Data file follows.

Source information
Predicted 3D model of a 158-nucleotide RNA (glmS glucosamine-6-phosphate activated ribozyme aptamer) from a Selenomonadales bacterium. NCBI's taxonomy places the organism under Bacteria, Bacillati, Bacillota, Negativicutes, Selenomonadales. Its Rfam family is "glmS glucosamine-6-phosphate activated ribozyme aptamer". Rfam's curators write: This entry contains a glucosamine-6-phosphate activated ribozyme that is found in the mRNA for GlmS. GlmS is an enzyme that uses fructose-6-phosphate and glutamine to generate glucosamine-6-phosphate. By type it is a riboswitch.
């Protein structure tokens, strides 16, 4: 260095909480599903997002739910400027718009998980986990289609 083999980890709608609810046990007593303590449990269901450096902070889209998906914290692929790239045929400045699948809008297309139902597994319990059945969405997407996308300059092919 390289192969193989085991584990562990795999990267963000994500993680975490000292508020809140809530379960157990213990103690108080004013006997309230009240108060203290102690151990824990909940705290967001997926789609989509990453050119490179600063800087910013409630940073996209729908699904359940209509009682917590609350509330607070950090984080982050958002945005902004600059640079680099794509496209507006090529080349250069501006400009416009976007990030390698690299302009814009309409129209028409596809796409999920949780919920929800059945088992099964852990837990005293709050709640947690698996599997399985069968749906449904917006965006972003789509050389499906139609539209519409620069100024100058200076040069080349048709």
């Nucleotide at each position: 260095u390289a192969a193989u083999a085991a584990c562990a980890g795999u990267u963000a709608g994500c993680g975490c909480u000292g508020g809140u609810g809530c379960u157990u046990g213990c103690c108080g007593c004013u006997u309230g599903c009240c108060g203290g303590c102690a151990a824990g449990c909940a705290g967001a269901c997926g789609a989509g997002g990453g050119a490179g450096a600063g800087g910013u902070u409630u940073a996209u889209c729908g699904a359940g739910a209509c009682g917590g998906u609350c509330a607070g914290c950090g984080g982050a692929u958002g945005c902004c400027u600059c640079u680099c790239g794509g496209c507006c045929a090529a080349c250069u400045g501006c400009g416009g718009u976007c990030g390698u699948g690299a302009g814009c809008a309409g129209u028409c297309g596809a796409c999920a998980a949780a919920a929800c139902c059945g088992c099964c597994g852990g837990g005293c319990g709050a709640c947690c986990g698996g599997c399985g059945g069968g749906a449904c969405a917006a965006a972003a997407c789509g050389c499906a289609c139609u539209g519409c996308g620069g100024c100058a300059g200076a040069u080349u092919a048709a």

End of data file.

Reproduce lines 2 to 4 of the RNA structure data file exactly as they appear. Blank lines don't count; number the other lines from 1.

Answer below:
Predicted 3D model of a 158-nucleotide RNA (glmS glucosamine-6-phosphate activated ribozyme aptamer) from a Selenomonadales bacterium. NCBI's taxonomy places the organism under Bacteria, Bacillati, Bacillota, Negativicutes, Selenomonadales. Its Rfam family is "glmS glucosamine-6-phosphate activated ribozyme aptamer". Rfam's curators write: This entry contains a glucosamine-6-phosphate activated ribozyme that is found in the mRNA for GlmS. GlmS is an enzyme that uses fructose-6-phosphate and glutamine to generate glucosamine-6-phosphate. By type it is a riboswitch.
């Protein structure tokens, strides 16, 4: 260095909480599903997002739910400027718009998980986990289609 083999980890709608609810046990007593303590449990269901450096902070889209998906914290692929790239045929400045699948809008297309139902597994319990059945969405997407996308300059092919 390289192969193989085991584990562990795999990267963000994500993680975490000292508020809140809530379960157990213990103690108080004013006997309230009240108060203290102690151990824990909940705290967001997926789609989509990453050119490179600063800087910013409630940073996209729908699904359940209509009682917590609350509330607070950090984080982050958002945005902004600059640079680099794509496209507006090529080349250069501006400009416009976007990030390698690299302009814009309409129209028409596809796409999920949780919920929800059945088992099964852990837990005293709050709640947690698996599997399985069968749906449904917006965006972003789509050389499906139609539209519409620069100024100058200076040069080349048709």
């Nucleotide at each position: 260095u390289a192969a193989u083999a085991a584990c562990a980890g795999u990267u963000a709608g994500c993680g975490c909480u000292g508020g809140u609810g809530c379960u157990u046990g213990c103690c108080g007593c004013u006997u309230g599903c009240c108060g203290g303590c102690a151990a824990g449990c909940a705290g967001a269901c997926g789609a989509g997002g990453g050119a490179g450096a600063g800087g910013u902070u409630u940073a996209u889209c729908g699904a359940g739910a209509c009682g917590g998906u609350c509330a607070g914290c950090g984080g982050a692929u958002g945005c902004c400027u600059c640079u680099c790239g794509g496209c507006c045929a090529a080349c250069u400045g501006c400009g416009g718009u976007c990030g390698u699948g690299a302009g814009c809008a309409g129209u028409c297309g596809a796409c999920a998980a949780a919920a929800c139902c059945g088992c099964c597994g852990g837990g005293c319990g709050a709640c947690c986990g698996g599997c399985g059945g069968g749906a449904c969405a917006a965006a972003a997407c789509g050389c499906a289609c139609u539209g519409c996308g620069g100024c100058a300059g200076a040069u080349u092919a048709a």